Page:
Given the massive sanctions, in the eyes of the EU leaders, that were impossed on Russia, after Crimea's take over, including the idea of not selling any weapons to Russia, this new worsening situation was fully predictable and expected.. The Russian Czar is really deterred, trembling in his little shoes, by stupidity of such useless moves against him. Such useless moves are bound to embolden even the weakest of authoritarian regimes to continue grabbing more territory.
The bad aspect of this deadly policy failures, is that each time the Czar becomes more agressive, the deterrent escalation, to actually do the job, will need to increase more than exponentially, very much approaching a limited war. Total stupidity risks having its total price, and then some, that will eventually need to be payed by the victims of war! A masive conflict is becoming more and more of a reality every day. Deterrence has failed; when deterrence fails war is not easily avoidable, so history repeats itself.

by: Realist from: California
April 13, 2014 8:32 PM
An objective assessment of the situation in Ukraine:
North and western Ukraine has cultural affiliation with eastern Europe. They were previously part of what is today Poland, Maldova and Hungary before 1880. They have have a lot to gain economically by way of migration to Europe to work and European subsidy hence the move to integrate with European union.
In contrast, southern and eastern Ukraine have strong cultural affiliation with Russia. More importantly, They have a lot to loose economically, at least, in the medium term, by joining Europe. It is the industrial heartland of Ukraine, mostly Agriculture and Steel which are inefficient and can't compete with Europe. Also the main market for these industries is Russia. These industires particularly steel depends heavily on Russian gas subsidies. So, this region of Ukraine will loose big time both culturally and economically if Ukraine joins European union now. So the are legitimately demanding referendum to decide their fate. Ukraine will do better trading with both Europe and Russia. The current situation in Ukraine is not just about Russian interest. Current Ukrainian leaders must pay attention to the concerns of their regions to find a lasting solution. It will be naive for them and their western backers to blame only Russia for current stand-off in Ukraine. "A word is enough for the wise" Let all men of goodwill put on their thinking cap and call a spade-a-spade regarding the situation in Ukraine. Blaming only Russia is not going to resolve the problem but a referendum will do.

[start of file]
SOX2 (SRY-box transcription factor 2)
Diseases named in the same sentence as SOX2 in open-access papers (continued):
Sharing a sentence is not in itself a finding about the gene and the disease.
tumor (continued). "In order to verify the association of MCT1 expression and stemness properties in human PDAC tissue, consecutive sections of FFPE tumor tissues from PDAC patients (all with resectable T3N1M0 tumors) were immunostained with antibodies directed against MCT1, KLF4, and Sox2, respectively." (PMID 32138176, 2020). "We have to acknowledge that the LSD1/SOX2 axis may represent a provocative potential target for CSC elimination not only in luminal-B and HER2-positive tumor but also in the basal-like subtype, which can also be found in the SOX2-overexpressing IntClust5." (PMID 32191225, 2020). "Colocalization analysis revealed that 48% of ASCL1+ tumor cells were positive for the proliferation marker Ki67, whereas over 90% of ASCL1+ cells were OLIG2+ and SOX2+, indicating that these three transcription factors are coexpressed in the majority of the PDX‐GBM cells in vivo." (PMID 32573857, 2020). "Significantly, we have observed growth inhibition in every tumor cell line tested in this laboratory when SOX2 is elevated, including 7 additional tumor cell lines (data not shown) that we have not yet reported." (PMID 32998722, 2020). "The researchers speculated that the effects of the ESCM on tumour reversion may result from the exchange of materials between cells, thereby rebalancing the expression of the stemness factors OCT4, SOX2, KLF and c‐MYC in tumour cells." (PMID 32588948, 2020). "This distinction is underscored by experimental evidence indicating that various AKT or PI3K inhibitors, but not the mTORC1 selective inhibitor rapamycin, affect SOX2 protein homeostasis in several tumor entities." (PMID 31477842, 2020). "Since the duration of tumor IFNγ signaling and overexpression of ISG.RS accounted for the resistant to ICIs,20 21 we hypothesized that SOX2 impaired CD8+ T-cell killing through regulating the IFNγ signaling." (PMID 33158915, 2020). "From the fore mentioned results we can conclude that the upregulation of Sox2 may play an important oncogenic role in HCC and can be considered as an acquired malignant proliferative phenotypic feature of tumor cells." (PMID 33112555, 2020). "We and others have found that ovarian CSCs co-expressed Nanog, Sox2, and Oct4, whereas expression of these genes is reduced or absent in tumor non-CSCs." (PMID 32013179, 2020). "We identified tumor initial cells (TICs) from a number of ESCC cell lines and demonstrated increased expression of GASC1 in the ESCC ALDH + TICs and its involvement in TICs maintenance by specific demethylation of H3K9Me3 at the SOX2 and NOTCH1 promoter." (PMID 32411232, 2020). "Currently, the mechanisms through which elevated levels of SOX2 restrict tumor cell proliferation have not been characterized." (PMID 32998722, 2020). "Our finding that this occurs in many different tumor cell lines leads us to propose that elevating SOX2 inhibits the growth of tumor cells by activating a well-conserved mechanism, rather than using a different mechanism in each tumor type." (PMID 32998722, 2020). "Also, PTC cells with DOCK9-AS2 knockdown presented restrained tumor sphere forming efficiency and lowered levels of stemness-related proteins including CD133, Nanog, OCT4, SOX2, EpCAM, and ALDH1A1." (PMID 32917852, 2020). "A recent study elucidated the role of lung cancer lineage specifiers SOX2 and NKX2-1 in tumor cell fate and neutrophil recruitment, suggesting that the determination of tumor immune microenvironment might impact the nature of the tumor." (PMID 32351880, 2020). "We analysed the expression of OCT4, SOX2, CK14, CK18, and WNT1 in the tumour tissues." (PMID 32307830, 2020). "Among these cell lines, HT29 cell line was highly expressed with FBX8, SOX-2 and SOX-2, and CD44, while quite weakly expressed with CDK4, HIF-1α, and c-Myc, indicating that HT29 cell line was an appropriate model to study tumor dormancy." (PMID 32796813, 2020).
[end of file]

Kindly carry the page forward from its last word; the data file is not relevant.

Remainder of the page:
by: five from: USA
April 13, 2014 8:24 PM
Uhh. Can't Russia simply veto anything the "Security Counsel" brings to vote?........silly.

by: meanbill from: USA
April 13, 2014 8:15 PM
ACCUSATIONS .. Accusations, accusations, is all you ever hear from the US and EU, against the Russian interference, and on an invasion of Ukraine -- (BUT?) -- has anybody even seen just (one) iota, or sliver of evidence, to support these US and EU claims? -- (JUST ONCE?) -- Wouldn't you like to see some actual evidence, to support the US and EU accusation? (JUST ONCE?), can't they show some actual proof, instead of this continuous propaganda.. .... REALLY?

by: Tom Murphy from: Northern Virginia
April 13, 2014 4:35 PM
Go Ukraine!! Drive out the hired Russian thugs and murderers!!